A movement always starts with a small bunch of brave, curious people who want to be part of something new, fresh and cool. In my experience, on average only 1% of all people in a corporation can be considered the brave ones willing to take the first step. And they’ll keep moving forward even when the going gets tough.
But what if you have a team of only 10? The answer is pretty simple: You’ll have to do everything by yourself and likely won’t get any support at the beginning. If a lonely nut chooses to join you, welcome him as an equal and provide everything he needs to keep engaging. It’s all about empowering your team — even if the team is just you and another nut.
Should you force your team to engage?
No, you shouldn’t. I grew up in a communist country where people were forced to engage, for example, in military parades: Swinging huge, red flags while singing dull songs praising the achievements of communism, such as fulfillment of the five-year plans (which, in reality, were never fulfilled), or glorifying leaders (who, bluntly speaking, were dumb, hated bozos).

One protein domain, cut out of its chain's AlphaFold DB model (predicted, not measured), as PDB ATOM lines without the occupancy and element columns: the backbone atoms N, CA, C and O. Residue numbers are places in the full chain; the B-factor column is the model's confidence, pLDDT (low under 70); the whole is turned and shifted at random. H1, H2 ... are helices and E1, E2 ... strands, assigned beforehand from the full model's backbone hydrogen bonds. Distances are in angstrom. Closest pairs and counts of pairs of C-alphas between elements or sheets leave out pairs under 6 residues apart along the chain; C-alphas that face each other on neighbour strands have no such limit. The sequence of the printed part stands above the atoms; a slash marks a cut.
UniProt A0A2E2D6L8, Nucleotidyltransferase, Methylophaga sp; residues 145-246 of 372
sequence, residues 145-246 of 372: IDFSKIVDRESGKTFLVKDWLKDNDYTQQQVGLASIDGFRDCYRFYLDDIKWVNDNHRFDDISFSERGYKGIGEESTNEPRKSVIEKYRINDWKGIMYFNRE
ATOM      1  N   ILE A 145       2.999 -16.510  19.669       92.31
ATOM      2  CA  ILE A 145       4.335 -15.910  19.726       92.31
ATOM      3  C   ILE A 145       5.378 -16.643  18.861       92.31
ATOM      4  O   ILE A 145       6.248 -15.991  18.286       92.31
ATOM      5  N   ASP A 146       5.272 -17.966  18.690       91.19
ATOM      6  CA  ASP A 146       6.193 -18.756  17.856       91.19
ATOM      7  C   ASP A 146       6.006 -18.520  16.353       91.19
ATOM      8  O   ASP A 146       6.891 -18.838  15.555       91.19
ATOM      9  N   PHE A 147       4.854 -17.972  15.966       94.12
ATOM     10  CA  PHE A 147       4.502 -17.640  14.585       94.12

Forcing people to do things against their will gives your company an air of North Korea or Belarus. People likely will boycott your initiatives and sooner or later, quit their jobs. Forcing people to do things against their will is a bad idea.
I personally can’t understand how people refrain from engaging in new and cool things like social media, but I had to swallow that pill. (And I encourage you to do so, too — the sooner, the better.) But here’s the good news: When you respect people’s decision not to engage in social media, they will respect you in return. They won’t boycott your activities and likely won’t talk behind your back. You’ll have the freedom to do what you think works best for your company in social media.